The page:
The sudden surge in infrastructure spending, coupled with the inadequate spread of expenditures over time, has generated inflationary pressures. This highlights the consequences of delayed infrastructure spending and the importance of strategic planning and gradual implementation to mitigate the impact on prices and inflation.

Curb Expectation of Higher Prices Ahead

The most significant risk with inflation is in the expectations held by both consumers and businesses regarding future purchases and pricing. Reporting inflation year-over-year (long-term) rather than month-by-month (short-term) can contribute to a misleading perception of the actual inflationary trends. This can result in distorted expectations among consumers and businesses alike. When inflation is reported annually, it may not accurately reflect the month-to-month price fluctuations, leading to misinformed decision-making. Consequently, if consumers and businesses base their purchasing and pricing decisions on these skewed expectations, it can fuel inflation.

The recent decision by the Federal Reserve (Fed) to pause the interest rate increase for the current month while indicating the possibility of future increases can be seen as an attempt to manage inflation expectations. This jawboning approach is necessary as the media generally fails to report inflation news accurately.

How The Media Encourages Future Inflation

During periods of higher inflation, such as those experienced in 2022, the way inflation data is presented and interpreted by politicians and the media can significantly shape public perception and, in turn, price expectations. When inflation is reported on a year-over-year basis, it can often paint a picture of persistent and high inflation, mainly if the base period (the previous year) was characterized by low prices, such as during a recession or a period of deflation. While this approach offers a long-term perspective on price changes, it can sometimes give a misleading impression of the current inflationary trend, particularly if inflation is beginning to subside.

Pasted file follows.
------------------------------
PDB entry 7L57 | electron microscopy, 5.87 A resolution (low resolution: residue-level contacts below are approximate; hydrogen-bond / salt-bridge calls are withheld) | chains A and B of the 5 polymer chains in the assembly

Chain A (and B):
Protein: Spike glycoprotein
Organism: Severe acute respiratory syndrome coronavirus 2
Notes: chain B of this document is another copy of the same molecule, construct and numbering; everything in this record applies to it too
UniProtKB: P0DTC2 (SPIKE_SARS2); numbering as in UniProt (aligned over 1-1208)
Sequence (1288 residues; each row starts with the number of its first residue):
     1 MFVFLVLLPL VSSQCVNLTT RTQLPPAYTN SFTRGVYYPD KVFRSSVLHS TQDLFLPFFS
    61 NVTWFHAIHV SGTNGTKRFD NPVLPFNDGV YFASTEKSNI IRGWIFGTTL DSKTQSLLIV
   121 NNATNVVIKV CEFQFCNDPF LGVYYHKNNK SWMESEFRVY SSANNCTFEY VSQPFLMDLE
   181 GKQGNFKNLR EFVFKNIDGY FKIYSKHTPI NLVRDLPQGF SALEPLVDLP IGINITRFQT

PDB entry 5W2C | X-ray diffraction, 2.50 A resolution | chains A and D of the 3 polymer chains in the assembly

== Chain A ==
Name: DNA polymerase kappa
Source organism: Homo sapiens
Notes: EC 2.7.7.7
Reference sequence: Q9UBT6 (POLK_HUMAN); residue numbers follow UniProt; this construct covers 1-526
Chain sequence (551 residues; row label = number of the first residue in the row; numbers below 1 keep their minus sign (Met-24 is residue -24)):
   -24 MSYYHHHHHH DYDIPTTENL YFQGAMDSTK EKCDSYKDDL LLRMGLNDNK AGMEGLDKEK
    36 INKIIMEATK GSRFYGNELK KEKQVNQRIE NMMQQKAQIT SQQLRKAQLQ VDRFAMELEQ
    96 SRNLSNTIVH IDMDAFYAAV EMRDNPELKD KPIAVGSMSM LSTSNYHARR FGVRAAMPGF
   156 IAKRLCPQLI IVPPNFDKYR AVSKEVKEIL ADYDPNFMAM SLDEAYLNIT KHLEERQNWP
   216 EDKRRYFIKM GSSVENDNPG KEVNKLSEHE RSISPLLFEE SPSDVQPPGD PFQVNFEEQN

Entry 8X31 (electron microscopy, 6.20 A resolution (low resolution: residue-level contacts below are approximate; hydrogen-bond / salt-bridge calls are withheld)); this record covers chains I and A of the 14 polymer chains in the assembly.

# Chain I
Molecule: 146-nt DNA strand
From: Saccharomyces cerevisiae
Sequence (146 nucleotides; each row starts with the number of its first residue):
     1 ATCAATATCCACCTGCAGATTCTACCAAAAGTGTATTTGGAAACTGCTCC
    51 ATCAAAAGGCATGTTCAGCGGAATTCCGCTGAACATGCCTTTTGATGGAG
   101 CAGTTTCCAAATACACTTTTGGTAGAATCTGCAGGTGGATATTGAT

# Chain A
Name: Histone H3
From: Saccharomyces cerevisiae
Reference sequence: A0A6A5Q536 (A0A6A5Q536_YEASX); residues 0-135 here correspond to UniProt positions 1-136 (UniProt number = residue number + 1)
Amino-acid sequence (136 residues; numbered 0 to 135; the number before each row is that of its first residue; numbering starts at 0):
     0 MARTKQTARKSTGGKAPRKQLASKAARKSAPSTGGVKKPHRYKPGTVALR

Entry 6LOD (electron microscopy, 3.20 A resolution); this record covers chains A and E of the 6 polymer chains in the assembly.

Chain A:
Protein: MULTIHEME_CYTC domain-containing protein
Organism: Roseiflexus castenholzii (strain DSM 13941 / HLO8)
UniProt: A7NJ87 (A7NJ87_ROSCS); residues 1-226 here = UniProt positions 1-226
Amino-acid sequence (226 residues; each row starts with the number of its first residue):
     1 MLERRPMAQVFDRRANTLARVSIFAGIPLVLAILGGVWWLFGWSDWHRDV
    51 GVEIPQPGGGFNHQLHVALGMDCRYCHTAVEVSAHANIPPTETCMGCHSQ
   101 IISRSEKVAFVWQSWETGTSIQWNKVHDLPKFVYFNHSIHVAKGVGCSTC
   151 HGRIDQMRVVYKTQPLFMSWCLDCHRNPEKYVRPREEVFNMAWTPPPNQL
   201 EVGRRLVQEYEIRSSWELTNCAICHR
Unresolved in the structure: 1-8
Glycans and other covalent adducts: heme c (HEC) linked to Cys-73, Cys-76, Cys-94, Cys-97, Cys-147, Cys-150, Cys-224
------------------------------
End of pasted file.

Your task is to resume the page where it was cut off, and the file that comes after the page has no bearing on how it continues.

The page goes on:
On the other hand, month-over-month inflation figures can provide a more current snapshot of the inflation situation, capturing recent changes that might not be as visible in year-over-year figures. If inflation rates are beginning to decline, this will be more immediately evident in month-over-month data. However, when the media and politicians do not report or emphasize these month-over-month  figures, the public may continue to believe that inflation is persistently high, feeding into inflation expectations and potentially exacerbating the situation.

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Inflation fell significantly starting 11 months ago. The average person would be unaware as the media failed to report the dramatic decline.

Therefore, it is essential for those communicating inflation data to the public to present a balanced view, incorporating both short-term (month-over-month) and long-term (year-over-year) perspectives. This approach can help the public better understand inflation dynamics, reducing the risk of misinformation and unnecessary panic and ultimately contributing to more stable price expectations.

This report was aired and posted in June 2023. A bit late, but better than never.

About the Author

jenningsRobert Jennings is co-publisher of with his wife Marie T Russell. He attended the University of Florida, Southern Technical Institute, and the University of Central Florida with studies in real estate, urban development, finance, architectural engineering, and elementary education. He was a member of the US Marine Corps and The US Army having commanded a field artillery battery in Germany. He worked in real estate finance, construction and development for 25 years before starting in 1996.

InnerSelf is dedicated to sharing information that allows people to make educated and insightful choices in their personal life, for the good of the commons, and for the well-being of the planet. InnerSelf Magazine is in its 30+year of publication in either print (1984-1995) or online as Please support our work.